Analyses of dosing were then performed using Cox proportional hazards models, applying the propensity weights for the adjusted results. Both the unadjusted and propensity‐weighted hazard ratio (HR) and corresponding 95% confidence interval (CI) are presented.
Due to the dynamic nature of renal function, reevaluation of dosing distributions was performed after dosing categorization had been liberalized to allow patients with borderline renal function (ie, within 5 mL/min [≈10%] of the dosing cutoff) to be recategorized as “appropriately” dose reduced.
An additional, propensity‐matched adjustment was performed to further assess outcomes between patients receiving standard dosing and those inappropriately dose reduced. Propensity score matching was performed in order to match subjects receiving the reduced dosage inappropriately with those appropriately receiving the standard dosage. Matching was performed separately among those on rivaroxaban and those on apixaban, with a 1‐to‐1 match obtained for each drug. A table comparing the standardized differences of covariates after matching can be found in Table S3. The HRs of those inappropriately receiving the reduced dosage relative to those appropriately receiving the standard dosage are presented. The corresponding 95% CIs and P‐values are also included.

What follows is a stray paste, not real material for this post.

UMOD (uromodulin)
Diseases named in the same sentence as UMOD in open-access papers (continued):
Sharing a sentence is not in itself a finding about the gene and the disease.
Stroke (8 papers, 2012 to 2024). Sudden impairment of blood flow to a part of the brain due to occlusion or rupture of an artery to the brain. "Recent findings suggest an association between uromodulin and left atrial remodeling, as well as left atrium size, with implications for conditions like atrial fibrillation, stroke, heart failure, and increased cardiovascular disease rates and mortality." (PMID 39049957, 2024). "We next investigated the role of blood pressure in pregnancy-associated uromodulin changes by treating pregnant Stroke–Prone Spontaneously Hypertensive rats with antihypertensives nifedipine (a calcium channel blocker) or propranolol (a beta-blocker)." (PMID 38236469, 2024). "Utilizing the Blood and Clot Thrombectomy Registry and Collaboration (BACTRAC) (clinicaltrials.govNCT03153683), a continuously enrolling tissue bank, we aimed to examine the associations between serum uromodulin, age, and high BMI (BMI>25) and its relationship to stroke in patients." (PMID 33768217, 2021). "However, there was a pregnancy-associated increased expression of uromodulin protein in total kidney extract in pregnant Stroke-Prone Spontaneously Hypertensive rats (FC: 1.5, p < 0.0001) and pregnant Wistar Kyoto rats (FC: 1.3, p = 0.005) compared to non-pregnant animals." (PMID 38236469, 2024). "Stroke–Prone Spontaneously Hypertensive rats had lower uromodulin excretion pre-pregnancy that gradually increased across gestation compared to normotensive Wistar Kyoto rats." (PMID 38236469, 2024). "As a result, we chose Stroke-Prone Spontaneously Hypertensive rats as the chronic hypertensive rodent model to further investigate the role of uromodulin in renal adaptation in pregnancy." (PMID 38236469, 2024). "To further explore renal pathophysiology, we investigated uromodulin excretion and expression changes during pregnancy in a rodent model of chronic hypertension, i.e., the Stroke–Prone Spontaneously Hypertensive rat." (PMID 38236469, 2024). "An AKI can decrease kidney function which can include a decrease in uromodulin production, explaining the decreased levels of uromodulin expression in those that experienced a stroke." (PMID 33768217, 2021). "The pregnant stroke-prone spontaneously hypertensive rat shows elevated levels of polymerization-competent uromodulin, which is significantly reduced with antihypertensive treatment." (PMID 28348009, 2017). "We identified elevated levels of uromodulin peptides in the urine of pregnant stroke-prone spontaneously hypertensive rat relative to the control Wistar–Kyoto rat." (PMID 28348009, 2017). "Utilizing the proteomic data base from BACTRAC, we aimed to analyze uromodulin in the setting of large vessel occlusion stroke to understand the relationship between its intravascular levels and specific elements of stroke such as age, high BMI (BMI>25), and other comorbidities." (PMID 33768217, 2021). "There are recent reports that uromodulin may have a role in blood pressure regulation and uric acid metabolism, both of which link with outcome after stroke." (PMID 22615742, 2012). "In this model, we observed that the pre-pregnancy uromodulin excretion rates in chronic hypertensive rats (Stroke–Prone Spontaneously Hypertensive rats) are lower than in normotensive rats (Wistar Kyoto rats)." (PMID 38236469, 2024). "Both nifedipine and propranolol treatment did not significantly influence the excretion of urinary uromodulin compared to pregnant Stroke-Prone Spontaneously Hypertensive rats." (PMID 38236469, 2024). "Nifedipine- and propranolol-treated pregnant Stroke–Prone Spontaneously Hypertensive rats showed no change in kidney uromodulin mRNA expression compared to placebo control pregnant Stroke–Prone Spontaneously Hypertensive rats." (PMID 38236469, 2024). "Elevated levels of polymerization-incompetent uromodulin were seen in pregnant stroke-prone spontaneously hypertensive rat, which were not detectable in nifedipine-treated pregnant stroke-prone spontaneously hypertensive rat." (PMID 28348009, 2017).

The study was performed and coordinated by the Duke Clinical Research Institute. The ORBIT‐AF II registry was approved by the Duke University Institutional Review Board as well as all local authorities pursuant to local site regulations. All patients provided written, informed consent. All analyses of the aggregate, deidentified data were performed by the Duke Clinical Research Institute using SAS software (version 9.3, SAS Institute, Cary, NC).